By Deepta Bolaky
Prime Minister Shinzo Abe, Japan’s longest-serving prime minister officially resigned on Friday due to health issues after a few weeks of speculations. Amid a global pandemic, markets fret that his resignation may create a new period of political uncertainty for Japan. Since the announcement, a few ministers from the ruling party expressed their intention to run for Prime Minister but the successor is yet to be known.
The Prime Minister is well-known for his Abenomics – a nickname used for the multi-pronged economic policies implemented by Prime Minister Shinzo Abe since he came into power in late 2012. The Abe government has unveiled a comprehensive policy package to revive the Japanese economy from two decades of deflation while still maintaining fiscal discipline.
This approach consists of Aggressive Monetary Policy, Flexible Fiscal Policy and Structural Reform.
Japan is the world’s third-largest economy and such sudden resignation may not only have an impact on the local markets but may affect global markets as well. On Monday, we have seen that the markets are relying more on the expectations that a successor will likely be someone that will adhere to Abe’s economic views and be supportive of the existing policies.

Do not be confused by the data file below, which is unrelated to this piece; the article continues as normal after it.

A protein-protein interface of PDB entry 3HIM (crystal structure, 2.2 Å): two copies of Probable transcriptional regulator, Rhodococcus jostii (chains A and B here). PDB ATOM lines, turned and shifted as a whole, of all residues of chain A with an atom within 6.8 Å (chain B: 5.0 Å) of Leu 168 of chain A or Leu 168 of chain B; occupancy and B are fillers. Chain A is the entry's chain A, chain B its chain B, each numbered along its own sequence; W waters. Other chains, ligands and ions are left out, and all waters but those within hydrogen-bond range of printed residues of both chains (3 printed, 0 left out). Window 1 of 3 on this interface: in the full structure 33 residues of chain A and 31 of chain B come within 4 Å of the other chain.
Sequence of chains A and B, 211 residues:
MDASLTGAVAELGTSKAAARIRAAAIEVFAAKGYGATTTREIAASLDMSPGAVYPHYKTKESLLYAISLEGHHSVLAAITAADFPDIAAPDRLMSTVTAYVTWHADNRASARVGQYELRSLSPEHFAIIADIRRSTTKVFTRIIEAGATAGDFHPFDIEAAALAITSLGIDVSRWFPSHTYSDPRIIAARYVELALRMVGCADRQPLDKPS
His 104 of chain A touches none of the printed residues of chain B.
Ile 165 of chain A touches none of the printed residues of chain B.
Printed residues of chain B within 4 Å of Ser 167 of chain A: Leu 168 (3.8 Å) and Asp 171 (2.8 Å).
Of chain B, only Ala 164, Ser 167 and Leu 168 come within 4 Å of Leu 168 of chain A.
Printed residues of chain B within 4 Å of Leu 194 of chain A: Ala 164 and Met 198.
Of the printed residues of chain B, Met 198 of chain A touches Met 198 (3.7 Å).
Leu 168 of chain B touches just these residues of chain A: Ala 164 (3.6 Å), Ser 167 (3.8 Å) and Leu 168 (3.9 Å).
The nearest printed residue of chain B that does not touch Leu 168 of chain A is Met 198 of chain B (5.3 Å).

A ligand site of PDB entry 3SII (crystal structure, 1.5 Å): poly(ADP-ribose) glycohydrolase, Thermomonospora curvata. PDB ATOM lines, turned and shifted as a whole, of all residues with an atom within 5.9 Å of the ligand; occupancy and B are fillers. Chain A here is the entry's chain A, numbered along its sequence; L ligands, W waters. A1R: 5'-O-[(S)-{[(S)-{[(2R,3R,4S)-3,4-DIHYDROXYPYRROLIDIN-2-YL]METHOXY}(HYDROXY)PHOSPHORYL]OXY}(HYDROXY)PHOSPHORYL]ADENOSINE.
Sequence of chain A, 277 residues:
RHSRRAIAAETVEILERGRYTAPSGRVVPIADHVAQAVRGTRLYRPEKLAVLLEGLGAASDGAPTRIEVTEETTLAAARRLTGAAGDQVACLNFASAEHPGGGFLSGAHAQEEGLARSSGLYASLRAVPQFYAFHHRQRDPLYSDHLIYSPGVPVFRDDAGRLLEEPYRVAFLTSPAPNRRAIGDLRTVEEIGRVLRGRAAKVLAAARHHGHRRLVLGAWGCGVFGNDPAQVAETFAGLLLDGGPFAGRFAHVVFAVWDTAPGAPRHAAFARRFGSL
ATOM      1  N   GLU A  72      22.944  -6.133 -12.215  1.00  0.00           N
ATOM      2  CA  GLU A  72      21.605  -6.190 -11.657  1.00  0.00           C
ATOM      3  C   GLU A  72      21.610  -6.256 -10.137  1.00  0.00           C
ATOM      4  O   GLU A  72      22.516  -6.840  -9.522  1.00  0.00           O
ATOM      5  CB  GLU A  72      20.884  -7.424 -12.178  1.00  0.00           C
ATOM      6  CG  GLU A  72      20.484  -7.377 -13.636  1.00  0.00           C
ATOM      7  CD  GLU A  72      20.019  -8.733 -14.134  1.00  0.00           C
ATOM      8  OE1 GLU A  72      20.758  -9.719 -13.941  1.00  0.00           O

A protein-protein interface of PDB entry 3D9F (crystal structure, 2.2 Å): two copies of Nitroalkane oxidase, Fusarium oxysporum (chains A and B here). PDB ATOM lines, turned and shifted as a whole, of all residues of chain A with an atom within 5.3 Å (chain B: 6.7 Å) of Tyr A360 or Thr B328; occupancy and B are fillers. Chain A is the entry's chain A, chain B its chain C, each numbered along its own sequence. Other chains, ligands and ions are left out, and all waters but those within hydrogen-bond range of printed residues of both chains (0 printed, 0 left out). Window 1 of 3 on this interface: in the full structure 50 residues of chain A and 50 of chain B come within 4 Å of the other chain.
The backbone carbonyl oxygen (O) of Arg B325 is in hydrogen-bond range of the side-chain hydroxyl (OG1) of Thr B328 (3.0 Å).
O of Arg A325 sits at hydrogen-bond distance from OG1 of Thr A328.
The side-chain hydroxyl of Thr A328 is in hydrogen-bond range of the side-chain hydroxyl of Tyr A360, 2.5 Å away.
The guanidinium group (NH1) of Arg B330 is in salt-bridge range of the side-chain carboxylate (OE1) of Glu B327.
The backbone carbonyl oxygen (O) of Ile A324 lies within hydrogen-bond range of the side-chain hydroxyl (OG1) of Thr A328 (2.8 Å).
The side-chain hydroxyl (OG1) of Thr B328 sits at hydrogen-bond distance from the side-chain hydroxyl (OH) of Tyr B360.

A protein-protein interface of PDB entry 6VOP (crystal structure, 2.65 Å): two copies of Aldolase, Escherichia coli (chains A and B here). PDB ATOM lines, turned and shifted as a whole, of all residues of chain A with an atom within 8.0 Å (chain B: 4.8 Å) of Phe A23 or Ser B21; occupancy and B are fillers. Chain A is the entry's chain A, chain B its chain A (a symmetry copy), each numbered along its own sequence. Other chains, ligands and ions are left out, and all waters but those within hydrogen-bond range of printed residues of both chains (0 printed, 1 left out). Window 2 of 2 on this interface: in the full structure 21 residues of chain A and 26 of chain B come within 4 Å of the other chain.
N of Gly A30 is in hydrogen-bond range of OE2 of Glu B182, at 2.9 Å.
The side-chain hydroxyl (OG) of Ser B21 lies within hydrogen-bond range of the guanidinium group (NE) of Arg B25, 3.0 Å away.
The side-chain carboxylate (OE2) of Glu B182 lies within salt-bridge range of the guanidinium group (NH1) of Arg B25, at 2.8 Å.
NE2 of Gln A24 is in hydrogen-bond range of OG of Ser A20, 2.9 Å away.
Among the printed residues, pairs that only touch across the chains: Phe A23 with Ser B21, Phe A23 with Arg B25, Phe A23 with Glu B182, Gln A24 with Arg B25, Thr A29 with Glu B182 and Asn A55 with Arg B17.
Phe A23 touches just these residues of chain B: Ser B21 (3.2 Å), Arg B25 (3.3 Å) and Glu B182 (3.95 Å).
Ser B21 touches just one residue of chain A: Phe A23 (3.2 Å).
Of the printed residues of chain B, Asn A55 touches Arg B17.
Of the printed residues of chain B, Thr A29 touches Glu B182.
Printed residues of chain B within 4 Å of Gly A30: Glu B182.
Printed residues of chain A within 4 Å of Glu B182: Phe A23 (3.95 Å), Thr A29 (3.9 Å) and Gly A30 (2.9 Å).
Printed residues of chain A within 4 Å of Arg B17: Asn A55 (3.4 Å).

In a pandemic-induced environment, investors are looking for reassurances that there will be no major or structural shift in policy.
Shares in Japan outperformed and led gains in the Asia/Pacific region today. As of writing, the Nikkei 225 index was up by 1.3% or 299 points to 23,182 while the Topic index trading 1% or 17 points higher at 1,622. The Nikkei index also found support from Warren Buffet’s buy-in position in five leading Japanese trading companies.
Berkshire Hathaway announced the acquisition of slightly more than 5% stake in Itochu Corp, Marubeni Corp, Mitsubishi Corp, Mitsui & Co Ltd and Sumitomo Corp.
By Deepta Bolaky
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